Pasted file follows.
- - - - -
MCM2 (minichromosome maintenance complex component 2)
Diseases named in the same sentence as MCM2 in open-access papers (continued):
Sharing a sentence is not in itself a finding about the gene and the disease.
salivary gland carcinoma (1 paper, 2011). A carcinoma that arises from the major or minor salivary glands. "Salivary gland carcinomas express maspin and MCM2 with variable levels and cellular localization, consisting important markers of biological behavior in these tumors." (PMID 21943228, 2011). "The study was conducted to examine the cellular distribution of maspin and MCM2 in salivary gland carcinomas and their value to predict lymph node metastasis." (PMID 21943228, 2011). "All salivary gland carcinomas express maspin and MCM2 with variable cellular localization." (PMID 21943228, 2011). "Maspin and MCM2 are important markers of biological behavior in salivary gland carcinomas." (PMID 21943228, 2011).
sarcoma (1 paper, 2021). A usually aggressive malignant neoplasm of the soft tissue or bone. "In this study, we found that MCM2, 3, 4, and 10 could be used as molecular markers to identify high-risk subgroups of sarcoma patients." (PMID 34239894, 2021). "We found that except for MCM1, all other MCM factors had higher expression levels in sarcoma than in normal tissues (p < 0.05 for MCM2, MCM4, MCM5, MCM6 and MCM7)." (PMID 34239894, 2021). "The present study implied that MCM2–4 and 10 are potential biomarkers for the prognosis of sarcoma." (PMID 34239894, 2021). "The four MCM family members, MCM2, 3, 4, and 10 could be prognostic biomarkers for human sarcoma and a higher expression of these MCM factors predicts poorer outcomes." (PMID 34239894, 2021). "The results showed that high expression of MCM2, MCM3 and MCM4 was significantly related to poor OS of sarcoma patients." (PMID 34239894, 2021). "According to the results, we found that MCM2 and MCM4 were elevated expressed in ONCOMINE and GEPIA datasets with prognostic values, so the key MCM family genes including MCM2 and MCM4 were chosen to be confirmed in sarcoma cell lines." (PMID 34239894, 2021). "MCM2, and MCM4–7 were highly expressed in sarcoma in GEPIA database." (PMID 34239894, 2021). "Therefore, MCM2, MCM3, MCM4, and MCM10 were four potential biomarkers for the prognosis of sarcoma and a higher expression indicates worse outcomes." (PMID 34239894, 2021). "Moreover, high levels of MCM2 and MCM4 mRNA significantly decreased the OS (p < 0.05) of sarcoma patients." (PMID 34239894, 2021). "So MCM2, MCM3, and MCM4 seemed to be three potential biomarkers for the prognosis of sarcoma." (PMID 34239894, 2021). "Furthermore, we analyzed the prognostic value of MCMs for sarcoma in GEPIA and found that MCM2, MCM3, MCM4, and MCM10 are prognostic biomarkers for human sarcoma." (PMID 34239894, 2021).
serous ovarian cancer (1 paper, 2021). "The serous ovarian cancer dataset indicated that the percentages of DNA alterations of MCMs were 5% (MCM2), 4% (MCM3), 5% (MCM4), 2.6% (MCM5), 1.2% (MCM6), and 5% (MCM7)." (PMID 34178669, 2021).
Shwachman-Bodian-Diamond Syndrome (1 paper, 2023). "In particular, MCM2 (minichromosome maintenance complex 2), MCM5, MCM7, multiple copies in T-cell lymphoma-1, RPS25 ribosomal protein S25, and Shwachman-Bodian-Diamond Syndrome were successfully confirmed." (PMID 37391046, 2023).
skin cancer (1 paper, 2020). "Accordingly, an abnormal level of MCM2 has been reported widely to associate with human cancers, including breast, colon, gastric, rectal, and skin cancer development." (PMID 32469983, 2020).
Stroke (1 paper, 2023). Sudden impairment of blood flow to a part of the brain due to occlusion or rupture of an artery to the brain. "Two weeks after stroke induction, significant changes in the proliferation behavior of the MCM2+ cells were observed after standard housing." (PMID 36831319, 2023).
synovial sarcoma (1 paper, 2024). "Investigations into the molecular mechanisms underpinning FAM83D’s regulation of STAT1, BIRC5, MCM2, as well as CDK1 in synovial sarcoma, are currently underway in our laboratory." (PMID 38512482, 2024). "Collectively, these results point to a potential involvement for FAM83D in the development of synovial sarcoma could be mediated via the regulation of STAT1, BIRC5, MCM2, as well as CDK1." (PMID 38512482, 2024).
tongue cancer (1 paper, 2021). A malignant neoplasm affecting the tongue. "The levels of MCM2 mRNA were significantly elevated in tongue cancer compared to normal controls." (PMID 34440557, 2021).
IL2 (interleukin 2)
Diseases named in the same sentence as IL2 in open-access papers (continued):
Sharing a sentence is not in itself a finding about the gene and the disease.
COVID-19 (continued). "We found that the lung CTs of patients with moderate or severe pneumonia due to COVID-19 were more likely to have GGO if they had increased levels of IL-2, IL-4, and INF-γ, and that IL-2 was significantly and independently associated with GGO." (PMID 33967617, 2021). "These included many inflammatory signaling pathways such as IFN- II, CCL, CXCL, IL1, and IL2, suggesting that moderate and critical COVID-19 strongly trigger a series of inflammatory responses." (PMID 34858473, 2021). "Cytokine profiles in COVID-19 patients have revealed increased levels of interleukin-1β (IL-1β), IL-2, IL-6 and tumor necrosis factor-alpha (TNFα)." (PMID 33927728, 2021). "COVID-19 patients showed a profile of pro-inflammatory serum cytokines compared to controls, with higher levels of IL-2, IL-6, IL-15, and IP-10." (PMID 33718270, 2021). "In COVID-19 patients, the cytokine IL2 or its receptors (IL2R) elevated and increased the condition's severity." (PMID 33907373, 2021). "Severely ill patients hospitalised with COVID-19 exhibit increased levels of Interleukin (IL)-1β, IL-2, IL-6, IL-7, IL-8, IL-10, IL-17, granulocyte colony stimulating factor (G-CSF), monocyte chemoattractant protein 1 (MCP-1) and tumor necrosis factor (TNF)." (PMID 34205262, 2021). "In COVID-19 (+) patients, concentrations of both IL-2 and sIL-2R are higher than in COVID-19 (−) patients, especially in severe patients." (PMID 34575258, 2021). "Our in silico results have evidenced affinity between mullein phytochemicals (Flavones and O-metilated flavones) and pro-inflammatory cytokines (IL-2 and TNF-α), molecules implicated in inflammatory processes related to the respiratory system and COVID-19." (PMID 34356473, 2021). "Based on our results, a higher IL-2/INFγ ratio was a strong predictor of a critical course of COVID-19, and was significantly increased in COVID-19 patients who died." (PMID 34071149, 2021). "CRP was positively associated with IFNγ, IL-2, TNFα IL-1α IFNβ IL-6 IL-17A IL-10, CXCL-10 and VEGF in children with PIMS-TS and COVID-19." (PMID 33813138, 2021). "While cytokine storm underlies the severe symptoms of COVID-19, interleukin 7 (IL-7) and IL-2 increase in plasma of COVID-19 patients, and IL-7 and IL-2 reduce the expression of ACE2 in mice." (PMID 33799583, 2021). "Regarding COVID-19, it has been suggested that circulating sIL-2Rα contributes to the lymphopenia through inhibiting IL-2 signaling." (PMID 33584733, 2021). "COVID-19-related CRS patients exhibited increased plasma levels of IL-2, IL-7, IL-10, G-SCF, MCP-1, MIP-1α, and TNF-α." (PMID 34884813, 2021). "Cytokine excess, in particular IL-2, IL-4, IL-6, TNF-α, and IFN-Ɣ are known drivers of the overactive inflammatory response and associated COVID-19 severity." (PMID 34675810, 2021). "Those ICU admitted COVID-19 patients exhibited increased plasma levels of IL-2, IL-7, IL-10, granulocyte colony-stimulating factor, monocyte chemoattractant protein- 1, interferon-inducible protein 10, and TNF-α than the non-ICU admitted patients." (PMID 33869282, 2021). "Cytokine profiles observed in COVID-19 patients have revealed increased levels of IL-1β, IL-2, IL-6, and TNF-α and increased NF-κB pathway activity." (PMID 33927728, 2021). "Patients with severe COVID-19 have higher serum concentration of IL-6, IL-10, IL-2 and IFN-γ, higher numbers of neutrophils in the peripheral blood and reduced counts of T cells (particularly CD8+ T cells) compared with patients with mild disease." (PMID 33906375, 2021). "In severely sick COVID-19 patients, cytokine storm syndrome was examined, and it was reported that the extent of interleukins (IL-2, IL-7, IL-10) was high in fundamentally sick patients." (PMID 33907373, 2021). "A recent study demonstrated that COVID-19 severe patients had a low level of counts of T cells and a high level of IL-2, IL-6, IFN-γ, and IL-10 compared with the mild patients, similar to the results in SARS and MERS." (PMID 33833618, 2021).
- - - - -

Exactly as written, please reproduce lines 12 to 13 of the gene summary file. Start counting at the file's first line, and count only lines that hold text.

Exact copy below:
IL2 (interleukin 2)
Diseases named in the same sentence as IL2 in open-access papers (continued):